Carburetors can also leak from the fuel connection, meaning the leak could be the connection between the fuel line to the carburetor. This is a matter of a loose hose clamp so make sure that is tight.

If you have a 2, 3, or 4 cylinder bike, you’re carburetors are going to be connected (essentially each cylinder has it’s own carburetor). Sometimes there’s a fuel bar that goes between the carb banks. These fuel bars have to have an o-ring on both sides. For example, between carbs 1 and 2 there’s going to be two o-rings, between 2 and 3 there’s going to be two more and so forth.

If any of these o-rings are bad, fuel is going to leak out between these carb banks. So if you notice a gas leak somewhere in the middle between two carburetors on your motorcycle, shine a light up inside the carburetor and determine between which carb bank the leak is. Then take your whole carburetor off, take it apart, and look for a broken o-ring in between the two carb banks where you identified the leak.

If you’ve determined that all the o-rings between the carb banks have become worn, replace all of them.

Holes In The Gas Tank

We’d like to think that because of the material a motorcycle gas tank is made out of, the only thing they’d be susceptible to is dents. Unfortunately, gas tanks can form holes in them which could be the cause of your motorcycle gas leak.

Holes in the gas tank are usually caused by rust but can also form if there’s a lot of wear on it (such as if it was dropped hard or dragged across asphalt). Older motorcycles are especially susceptible to holes in the gas tank and living in humid places increases the chances of it.

If you notice gas leaking all over, your likely culprit is a hole in the gas tank. This will be a constant leak whether or not the motorcycle is on. Because there are several parts underneath the gas tank, the place of the leak can seem random.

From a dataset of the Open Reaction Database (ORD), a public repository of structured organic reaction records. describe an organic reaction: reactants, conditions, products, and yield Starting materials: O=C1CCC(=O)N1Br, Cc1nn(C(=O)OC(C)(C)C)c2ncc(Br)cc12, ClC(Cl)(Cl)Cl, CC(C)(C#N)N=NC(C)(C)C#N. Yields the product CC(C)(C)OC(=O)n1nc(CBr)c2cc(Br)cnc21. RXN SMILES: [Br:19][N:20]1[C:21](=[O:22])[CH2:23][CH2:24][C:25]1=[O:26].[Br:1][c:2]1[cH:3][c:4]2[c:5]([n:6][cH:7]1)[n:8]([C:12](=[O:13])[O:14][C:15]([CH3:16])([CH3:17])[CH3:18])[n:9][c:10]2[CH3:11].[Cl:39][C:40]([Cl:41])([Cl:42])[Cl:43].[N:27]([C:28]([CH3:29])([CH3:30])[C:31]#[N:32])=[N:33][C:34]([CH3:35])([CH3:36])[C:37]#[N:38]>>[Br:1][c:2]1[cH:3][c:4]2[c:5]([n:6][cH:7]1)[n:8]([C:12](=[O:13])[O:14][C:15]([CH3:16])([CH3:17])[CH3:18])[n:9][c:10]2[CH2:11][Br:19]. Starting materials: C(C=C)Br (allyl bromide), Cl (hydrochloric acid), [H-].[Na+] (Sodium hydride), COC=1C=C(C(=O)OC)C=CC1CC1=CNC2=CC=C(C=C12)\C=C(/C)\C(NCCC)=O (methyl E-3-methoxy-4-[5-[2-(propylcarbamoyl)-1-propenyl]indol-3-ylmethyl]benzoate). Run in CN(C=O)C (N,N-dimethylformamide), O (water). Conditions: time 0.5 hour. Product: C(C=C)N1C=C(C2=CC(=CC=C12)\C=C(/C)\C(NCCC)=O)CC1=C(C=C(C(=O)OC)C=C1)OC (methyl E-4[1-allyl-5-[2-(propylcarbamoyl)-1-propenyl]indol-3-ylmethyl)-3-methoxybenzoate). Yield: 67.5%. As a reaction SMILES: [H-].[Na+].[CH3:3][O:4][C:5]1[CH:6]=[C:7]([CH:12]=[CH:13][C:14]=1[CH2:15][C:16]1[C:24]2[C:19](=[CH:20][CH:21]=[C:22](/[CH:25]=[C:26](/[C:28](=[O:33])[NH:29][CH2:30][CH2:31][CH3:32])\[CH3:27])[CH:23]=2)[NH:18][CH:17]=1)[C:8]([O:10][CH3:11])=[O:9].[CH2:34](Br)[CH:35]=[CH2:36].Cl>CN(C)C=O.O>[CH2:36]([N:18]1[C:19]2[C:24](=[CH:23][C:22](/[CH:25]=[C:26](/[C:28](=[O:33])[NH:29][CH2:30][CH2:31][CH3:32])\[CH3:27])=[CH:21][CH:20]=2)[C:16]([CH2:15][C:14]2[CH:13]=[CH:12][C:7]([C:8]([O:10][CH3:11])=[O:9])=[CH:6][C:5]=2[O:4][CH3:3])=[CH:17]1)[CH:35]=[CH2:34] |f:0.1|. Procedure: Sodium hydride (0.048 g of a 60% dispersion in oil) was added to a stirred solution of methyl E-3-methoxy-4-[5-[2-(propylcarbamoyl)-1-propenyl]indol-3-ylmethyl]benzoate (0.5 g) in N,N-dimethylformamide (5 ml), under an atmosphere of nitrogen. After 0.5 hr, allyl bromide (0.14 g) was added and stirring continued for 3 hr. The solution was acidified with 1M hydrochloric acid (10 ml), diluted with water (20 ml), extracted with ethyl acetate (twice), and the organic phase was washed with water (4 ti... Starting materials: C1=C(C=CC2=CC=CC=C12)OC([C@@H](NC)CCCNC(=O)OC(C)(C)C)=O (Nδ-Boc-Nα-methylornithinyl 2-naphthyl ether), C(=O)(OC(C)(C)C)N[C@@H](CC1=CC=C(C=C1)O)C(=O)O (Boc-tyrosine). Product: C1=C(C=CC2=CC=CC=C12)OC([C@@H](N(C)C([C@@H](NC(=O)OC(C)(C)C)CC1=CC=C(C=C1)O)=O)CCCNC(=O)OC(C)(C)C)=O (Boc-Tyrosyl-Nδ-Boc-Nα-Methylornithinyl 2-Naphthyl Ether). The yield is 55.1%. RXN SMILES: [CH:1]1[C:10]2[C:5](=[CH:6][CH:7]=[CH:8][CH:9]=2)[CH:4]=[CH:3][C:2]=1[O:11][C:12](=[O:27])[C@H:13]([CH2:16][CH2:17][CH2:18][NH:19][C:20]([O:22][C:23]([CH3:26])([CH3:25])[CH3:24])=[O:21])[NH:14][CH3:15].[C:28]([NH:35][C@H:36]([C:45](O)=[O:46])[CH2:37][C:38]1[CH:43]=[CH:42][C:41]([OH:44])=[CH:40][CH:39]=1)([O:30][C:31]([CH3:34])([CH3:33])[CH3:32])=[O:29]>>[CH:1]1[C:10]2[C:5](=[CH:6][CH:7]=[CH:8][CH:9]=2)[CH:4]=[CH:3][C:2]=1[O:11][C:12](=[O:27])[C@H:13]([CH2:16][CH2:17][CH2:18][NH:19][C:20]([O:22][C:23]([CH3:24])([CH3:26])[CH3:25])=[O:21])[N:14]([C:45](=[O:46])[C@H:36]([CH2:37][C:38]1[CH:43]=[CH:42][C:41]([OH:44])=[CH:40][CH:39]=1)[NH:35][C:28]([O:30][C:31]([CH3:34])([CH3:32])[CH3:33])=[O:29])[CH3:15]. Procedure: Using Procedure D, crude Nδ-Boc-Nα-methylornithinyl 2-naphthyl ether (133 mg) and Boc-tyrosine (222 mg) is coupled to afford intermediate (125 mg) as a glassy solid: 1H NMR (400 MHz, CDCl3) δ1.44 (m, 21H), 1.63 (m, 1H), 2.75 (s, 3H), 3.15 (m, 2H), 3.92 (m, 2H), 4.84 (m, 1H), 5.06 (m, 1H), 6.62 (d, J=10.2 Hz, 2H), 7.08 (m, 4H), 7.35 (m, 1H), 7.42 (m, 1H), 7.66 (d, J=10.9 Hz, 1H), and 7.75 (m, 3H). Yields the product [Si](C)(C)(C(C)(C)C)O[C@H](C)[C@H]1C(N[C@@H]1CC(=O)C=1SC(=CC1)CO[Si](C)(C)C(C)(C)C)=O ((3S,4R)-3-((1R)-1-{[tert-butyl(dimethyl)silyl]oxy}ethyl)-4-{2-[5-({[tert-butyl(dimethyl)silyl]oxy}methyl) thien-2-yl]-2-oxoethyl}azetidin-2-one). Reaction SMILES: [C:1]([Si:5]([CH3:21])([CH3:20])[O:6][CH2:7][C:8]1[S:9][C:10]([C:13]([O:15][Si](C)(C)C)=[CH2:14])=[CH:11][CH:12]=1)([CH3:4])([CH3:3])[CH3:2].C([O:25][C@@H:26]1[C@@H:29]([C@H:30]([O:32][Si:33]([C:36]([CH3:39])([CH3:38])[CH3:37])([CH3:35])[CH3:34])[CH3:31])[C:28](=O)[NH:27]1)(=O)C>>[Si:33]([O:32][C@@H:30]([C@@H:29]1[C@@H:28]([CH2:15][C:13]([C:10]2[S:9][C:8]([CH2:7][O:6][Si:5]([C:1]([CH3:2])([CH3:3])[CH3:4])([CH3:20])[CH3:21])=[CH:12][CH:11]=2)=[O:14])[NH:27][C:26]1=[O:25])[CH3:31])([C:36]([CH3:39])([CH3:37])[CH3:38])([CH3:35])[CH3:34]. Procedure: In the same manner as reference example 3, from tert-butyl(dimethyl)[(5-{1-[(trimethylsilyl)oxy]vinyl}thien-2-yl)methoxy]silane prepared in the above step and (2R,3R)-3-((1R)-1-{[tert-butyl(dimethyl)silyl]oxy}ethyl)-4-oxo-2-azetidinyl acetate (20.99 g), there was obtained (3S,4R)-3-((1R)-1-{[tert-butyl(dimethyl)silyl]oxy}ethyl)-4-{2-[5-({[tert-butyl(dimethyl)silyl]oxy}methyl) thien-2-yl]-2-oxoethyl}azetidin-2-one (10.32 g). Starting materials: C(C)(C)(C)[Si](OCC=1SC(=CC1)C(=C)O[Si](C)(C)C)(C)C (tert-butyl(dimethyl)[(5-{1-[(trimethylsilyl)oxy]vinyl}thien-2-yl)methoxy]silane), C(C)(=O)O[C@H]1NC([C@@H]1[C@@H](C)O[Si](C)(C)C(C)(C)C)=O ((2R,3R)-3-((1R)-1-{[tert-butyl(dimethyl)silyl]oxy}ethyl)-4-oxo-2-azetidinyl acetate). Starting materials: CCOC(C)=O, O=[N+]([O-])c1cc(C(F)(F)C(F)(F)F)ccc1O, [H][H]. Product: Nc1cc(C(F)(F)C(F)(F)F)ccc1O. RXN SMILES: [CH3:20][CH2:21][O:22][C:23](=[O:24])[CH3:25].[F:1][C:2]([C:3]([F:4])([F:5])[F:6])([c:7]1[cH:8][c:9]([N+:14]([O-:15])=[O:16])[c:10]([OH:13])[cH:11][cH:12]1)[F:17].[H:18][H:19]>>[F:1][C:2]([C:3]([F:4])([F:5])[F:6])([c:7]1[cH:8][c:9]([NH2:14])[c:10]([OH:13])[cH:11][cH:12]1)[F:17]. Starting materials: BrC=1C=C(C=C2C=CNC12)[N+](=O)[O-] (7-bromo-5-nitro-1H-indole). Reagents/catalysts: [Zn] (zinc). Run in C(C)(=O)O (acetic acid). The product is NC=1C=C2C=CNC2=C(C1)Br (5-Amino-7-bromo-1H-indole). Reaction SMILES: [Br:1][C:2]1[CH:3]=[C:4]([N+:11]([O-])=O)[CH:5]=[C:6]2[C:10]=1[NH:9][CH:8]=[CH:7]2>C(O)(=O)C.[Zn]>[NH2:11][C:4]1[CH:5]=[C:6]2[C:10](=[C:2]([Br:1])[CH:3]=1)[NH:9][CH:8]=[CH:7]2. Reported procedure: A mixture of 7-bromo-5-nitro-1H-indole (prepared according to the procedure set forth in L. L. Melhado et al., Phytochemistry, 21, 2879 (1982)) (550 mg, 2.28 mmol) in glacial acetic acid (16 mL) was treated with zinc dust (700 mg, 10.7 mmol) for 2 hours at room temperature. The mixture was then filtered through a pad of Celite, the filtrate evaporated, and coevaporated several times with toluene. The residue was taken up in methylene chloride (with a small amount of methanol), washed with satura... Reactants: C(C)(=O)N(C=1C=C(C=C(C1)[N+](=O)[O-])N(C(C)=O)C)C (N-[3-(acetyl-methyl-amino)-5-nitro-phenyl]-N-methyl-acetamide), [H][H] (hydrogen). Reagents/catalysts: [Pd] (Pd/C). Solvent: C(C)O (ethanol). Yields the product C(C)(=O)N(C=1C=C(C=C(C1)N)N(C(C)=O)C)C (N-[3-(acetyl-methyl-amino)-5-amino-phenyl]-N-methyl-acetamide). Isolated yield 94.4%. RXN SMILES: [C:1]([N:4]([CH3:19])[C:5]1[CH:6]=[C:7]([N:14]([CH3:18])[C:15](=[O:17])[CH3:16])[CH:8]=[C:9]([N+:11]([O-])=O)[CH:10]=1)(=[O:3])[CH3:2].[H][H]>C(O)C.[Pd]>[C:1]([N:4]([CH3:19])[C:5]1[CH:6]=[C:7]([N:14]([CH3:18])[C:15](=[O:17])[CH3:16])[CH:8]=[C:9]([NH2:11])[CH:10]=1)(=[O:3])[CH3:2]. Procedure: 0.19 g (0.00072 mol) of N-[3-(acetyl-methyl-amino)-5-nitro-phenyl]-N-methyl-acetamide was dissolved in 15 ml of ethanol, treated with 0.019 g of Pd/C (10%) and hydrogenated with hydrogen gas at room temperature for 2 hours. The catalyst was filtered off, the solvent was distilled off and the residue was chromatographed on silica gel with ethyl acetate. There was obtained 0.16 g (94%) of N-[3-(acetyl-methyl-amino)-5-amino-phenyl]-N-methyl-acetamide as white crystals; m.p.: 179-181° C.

To locate the exact place of the hole in the tank if it is not easily seen, you need to slightly elevate the tank off the motorcycle with it still connected to the fuel lines. Dry everything underneath so when the leak forms, you’ll able to easily locate it.

If you do have a hole in your motorcycle gas tank, you’ll simply need to get a new one. Do not attempt to fix the hole yourself with a filler or by welding it. Welding it can cause an explosion. If you absolutely have to have it welded, take it to a professional who knows how to deal with that.

Fuel Injector

Fuel injectors have been common on motorcycles for the last 10 years. They have proven to work well in delivering the right air and fuel ratio the engine needs to the power the motorcycle. Having a gas leak from the fuel injector is the least common and least likely reason your motorcycle is leaking gas, but it is still possible.

Within a fuel injector, you have a fuel rail and injectors with o-rings on them. For the most part these parts are durable and usually don’t have any problems with leaks. However, if you’ve been taking these parts in and out several times or if you’ve been working on the fuel injector, a gas leak can be quite possible.

You can detect if the fuel injector is your problem by examining it. It is usually located on the back side of the engine (usually where you would find a carburetor). Examine it for any leaks.

Fuel injectors are a lot more complicated than carburetors because it’s an electronic system. So if you suspect your fuel injector is the reason your motorcycle is leaking gas, you’ll either need to take it in to a mechanic or get a new fuel injector altogether.

Related Questions

Why is my motorcycle running rich? A motorcycle may run rich because the air to fuel ratio needs to be adjust, the needle is sticking to the carburetor, stuck open floats, a dirty air filter, butterfly valves that are stuck open, and the 02 sensors need to be changed if your motorcycle has them. Click here to see my article for more info.

Why is my motorcycle backfiring? A motorcycle backfire happens because of the presence of uncombusted fuel in the exhaust pipe. This issue is caused by incorrect timing, too much fuel, loose exhaust pipe, too short of exhaust, too little fuel, and intermittent spark. Click here to see my article for more information.